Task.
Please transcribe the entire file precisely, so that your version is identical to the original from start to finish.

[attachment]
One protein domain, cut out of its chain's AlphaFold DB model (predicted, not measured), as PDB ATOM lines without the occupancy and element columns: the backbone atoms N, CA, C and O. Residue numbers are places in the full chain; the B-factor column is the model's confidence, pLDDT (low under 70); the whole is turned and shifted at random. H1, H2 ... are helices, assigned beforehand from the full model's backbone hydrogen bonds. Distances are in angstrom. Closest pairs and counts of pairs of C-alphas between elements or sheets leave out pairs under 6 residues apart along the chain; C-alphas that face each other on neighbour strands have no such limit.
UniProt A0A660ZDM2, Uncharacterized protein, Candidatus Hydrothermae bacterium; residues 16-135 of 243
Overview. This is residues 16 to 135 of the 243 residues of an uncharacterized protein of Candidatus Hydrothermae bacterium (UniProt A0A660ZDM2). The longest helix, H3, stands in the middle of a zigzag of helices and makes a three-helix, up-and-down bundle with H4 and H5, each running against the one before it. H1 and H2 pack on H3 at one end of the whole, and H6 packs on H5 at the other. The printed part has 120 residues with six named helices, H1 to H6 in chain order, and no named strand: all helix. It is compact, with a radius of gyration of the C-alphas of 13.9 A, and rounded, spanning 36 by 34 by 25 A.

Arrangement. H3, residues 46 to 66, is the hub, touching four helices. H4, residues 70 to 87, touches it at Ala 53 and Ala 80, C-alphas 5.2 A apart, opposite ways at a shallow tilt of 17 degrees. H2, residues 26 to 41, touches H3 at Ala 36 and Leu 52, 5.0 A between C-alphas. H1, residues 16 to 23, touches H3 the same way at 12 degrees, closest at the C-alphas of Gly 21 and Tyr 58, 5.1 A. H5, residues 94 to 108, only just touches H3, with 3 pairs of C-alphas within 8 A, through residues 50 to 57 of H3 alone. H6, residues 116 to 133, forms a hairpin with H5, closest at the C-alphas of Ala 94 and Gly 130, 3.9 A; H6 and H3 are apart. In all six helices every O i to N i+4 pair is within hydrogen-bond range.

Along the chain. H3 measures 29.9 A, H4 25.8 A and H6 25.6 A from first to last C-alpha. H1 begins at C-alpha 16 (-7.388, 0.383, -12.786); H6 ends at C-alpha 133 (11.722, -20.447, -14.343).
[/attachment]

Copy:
One protein domain, cut out of its chain's AlphaFold DB model (predicted, not measured), as PDB ATOM lines without the occupancy and element columns: the backbone atoms N, CA, C and O. Residue numbers are places in the full chain; the B-factor column is the model's confidence, pLDDT (low under 70); the whole is turned and shifted at random. H1, H2 ... are helices, assigned beforehand from the full model's backbone hydrogen bonds. Distances are in angstrom. Closest pairs and counts of pairs of C-alphas between elements or sheets leave out pairs under 6 residues apart along the chain; C-alphas that face each other on neighbour strands have no such limit.
UniProt A0A660ZDM2, Uncharacterized protein, Candidatus Hydrothermae bacterium; residues 16-135 of 243
Overview. This is residues 16 to 135 of the 243 residues of an uncharacterized protein of Candidatus Hydrothermae bacterium (UniProt A0A660ZDM2). The longest helix, H3, stands in the middle of a zigzag of helices and makes a three-helix, up-and-down bundle with H4 and H5, each running against the one before it. H1 and H2 pack on H3 at one end of the whole, and H6 packs on H5 at the other. The printed part has 120 residues with six named helices, H1 to H6 in chain order, and no named strand: all helix. It is compact, with a radius of gyration of the C-alphas of 13.9 A, and rounded, spanning 36 by 34 by 25 A.

Arrangement. H3, residues 46 to 66, is the hub, touching four helices. H4, residues 70 to 87, touches it at Ala 53 and Ala 80, C-alphas 5.2 A apart, opposite ways at a shallow tilt of 17 degrees. H2, residues 26 to 41, touches H3 at Ala 36 and Leu 52, 5.0 A between C-alphas. H1, residues 16 to 23, touches H3 the same way at 12 degrees, closest at the C-alphas of Gly 21 and Tyr 58, 5.1 A. H5, residues 94 to 108, only just touches H3, with 3 pairs of C-alphas within 8 A, through residues 50 to 57 of H3 alone. H6, residues 116 to 133, forms a hairpin with H5, closest at the C-alphas of Ala 94 and Gly 130, 3.9 A; H6 and H3 are apart. In all six helices every O i to N i+4 pair is within hydrogen-bond range.

Along the chain. H3 measures 29.9 A, H4 25.8 A and H6 25.6 A from first to last C-alpha. H1 begins at C-alpha 16 (-7.388, 0.383, -12.786); H6 ends at C-alpha 133 (11.722, -20.447, -14.343).